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A Mission Control Center for children was constructed to manage a pretend launch of the space shuttle. I wanted to play-out the make believe mission with nothing but LED lamps to tell the story; both 7-segment displays and graphic displays with LED lights strategically mounted. I tried to keep it straight forward and sequential with required child interaction so they felt they were really directing a space shuttle mission.

The Mission Control Center is in a self-contained wooden box that is painted a silver/gray color to look like metal. This makes it easy to transport. The control center is made up of smaller panels that have specific functions or show specific information concerning the make believe shuttle launch. The whole scenario is controlled by an Arduino sketch. Some audio is also added by using a small sound board with realistic recordings that are triggered when a specific control button is pushed.

Countdown begins at 10 minutes before liftoff or T-600 seconds. During the countdown, a series of warning lights come on 10 seconds before a pre-flight system must be approved for the launch. Simultaneously, a “heads-up” display of the shuttle on the inside of the lid will visually identify the system to be checked. The child must move the associated toggle switch up to give the OK, consequently a green indicator light comes on and the red indicator light goes off. The child must repeat this for each pre-flight system approval that is alerted. There are a total of seven pre-flight system checks.

You can stop the countdown at any time by pushing the “Hold” button. Once the “problem” has been corrected, you push the countdown “Start” button again to resume the countdown from where it was stopped. Once, each pre-flight system has been checked as OK by the child, the countdown will reach zero.

At that time, the green “Go” or “Blast-Off” oversized mushroom launch button is pushed to launch the shuttle with its associated rockets and fuel tank. This “Go” button will not work until the countdown is complete (down to zero). At lift-off, a lot starts to happen:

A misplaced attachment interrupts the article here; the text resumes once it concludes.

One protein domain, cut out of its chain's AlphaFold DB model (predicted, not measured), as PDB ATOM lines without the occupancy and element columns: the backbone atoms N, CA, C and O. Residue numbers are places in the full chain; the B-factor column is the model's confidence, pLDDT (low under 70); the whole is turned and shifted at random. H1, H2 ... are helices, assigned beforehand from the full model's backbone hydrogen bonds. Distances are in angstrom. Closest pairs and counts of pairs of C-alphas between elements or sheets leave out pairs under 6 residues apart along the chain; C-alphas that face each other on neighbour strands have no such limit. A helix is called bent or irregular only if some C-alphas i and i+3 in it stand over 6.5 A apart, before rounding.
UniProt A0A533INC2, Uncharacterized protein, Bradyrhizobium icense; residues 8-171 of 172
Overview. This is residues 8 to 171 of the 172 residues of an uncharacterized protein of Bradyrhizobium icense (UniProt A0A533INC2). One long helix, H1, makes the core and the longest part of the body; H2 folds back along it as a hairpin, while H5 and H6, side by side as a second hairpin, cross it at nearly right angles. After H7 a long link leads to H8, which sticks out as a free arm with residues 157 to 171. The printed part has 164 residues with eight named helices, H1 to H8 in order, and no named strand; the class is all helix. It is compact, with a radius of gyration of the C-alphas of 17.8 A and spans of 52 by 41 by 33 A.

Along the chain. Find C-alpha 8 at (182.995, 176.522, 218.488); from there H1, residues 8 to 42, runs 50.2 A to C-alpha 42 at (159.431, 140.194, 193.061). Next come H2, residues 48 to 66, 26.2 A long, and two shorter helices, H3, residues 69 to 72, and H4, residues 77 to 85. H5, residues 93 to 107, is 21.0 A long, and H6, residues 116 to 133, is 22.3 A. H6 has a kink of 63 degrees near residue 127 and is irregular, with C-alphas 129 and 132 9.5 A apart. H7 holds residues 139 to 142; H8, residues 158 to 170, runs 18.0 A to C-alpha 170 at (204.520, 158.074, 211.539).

1. A recorded NASA broadcast of a shuttle lift-off plays for about 35 seconds.
2. A couple of LED lights under the middle picture of the space shuttle launch flicker to simulate the rockets firing.
3. The child can follow the initial powered launch on the top middle map of the eastern seacoast as it leaves Kennedy Space Center (KSC) in Florida.
4. Mock flight trajectory statistics start tracking the progress of the launch (altitude, speed, mission time) on the top right panel.

In real time, powered flight lasts for about 8 ½ minutes. As with the countdown, the child has certain tasks that must be completed to simulate a successful launch. Again, a green light will come on 10 seconds before a task must be completed. I included four tasks the child should complete by throwing the toggle switch up so the green indicator light comes on and the red indicator light goes off. The four powered flight tasks are:

1. Solid Rocket Boosters (SRB) Full Throttle
2. SRB Separation
3. Shuttle Roll Up
4. MECO (Main Engine Cut Off)

The indicator lights for these tasks correspond to the top middle powered flight tracking map of the east coast of the United States that I mentioned before.

Once the shuttle achieves orbit, a child can track its path around the earth on the world map mounted on the inside of the lid. Nine tracking stations are indicated by an individual LED light. From my research, it seems the average orbit around the earth last 90 minutes at approximately 17,500 MPH. So each tracking station lights up approximately every 10 minutes as it tracks the shuttle. Once the child is satisfied with their shuttle mission, they can end the simulation at any time by pushing the red mushroom “Abort” Button.”

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